Sunday, 21 October 2018

October colour in the rock garden

It may be mid-October but there is still much to see in our front garden.

Pinks and reds seem to the fashion and Gypsophila repens is putting on a good display of shell-pink flowers. The word 'gypsophila' can be translated as 'chalk lover' and this knowledge, together with the fact that it comes from the mountains of south and central Europe, gives lots of clues regarding its needs.
Gypsophila repens is easy to obtain and easy to grow.
Our garden, Stefen Hill, Daventry. 21 October, 2018

In truth, providing the soil is well-drained and getting plenty of sunshine, it is easy to grow. Our soil is no more than neutral and yet it is happy enough.

It grows alongside a clump of Parahebe catarractae. The two plants may look vaguely similar but any more than a cursory glance reveals considerable differences. Gypsophila is in the Pink Family, Dianthaceae, alongside Sweet Williams, campions and so on, but Parahebes are related to speedwells. For most of my life they have been members of the Scrophulariaceae but, along with veronicas and hebes, they have moved to the Plantain Family, Plantaginaceae (Note 1).

Parahebe catarractae is a delight, despite being a little too vigorous.
21 October, 2018
The wild species is isually white or vaguely pink but I grow a more strongly coloured form called 'Delight'. It is tough, evergreen and vigorous. In fact I have to be ruthless with it and cut away over-enthusiastic growth.

Yet another pink flowered plant currently in bloom is Sowbread, Cyclamen hederifolium. A friend once suggested to me that this genus of plants, related to primroses, should be pronounced kiklamen. Whilst that may be classically correct it is a road full of pitfalls: we would have to refer to rhinoceras as rhinokeras. I don't think I'll go that way!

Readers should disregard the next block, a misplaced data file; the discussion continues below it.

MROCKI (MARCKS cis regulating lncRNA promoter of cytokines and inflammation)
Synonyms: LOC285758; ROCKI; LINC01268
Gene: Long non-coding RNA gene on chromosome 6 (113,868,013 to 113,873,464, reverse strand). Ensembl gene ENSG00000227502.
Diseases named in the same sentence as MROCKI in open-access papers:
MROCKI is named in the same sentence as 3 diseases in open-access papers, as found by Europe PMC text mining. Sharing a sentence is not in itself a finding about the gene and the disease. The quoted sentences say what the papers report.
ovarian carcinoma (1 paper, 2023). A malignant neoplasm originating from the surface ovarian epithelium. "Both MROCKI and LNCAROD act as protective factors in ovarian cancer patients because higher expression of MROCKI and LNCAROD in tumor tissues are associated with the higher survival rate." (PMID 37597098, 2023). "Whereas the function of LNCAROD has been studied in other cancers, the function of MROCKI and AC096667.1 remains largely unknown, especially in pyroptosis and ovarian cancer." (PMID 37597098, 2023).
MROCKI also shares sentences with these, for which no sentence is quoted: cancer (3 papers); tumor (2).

Our clump of Sowbread, Cyclamen hederifolium is blooming prolifically.
21 October, 2018
Anyway, our patch of cyclamens have been flowering for about a month now, and they have done so for the last 2-3 years, with the consequence that we now have lots of seedlings around the parent plant.

Finally, nearer red than pink, is our clump of Schizostylis coccinea. There is potential for confusion here too. Schizophrenia is pronounced as though there is a 't' before the 'z' but not so with plants: Schizostylis is pronounce skyzostylis. In both cases the word is bases on the Greek schistos - split. The style of Schizostylis is split into three parts.

The South African Schizostylis coccinea is making strong growth in our
front garden, Stefen Hill, Daventry. 21.October, 2018

Our plants are steadily spreading and in a couple of years time may need to be divided.

Note 1  The plantains referred to here are completely different from the banana-type plantains, Musa paradisiaca.

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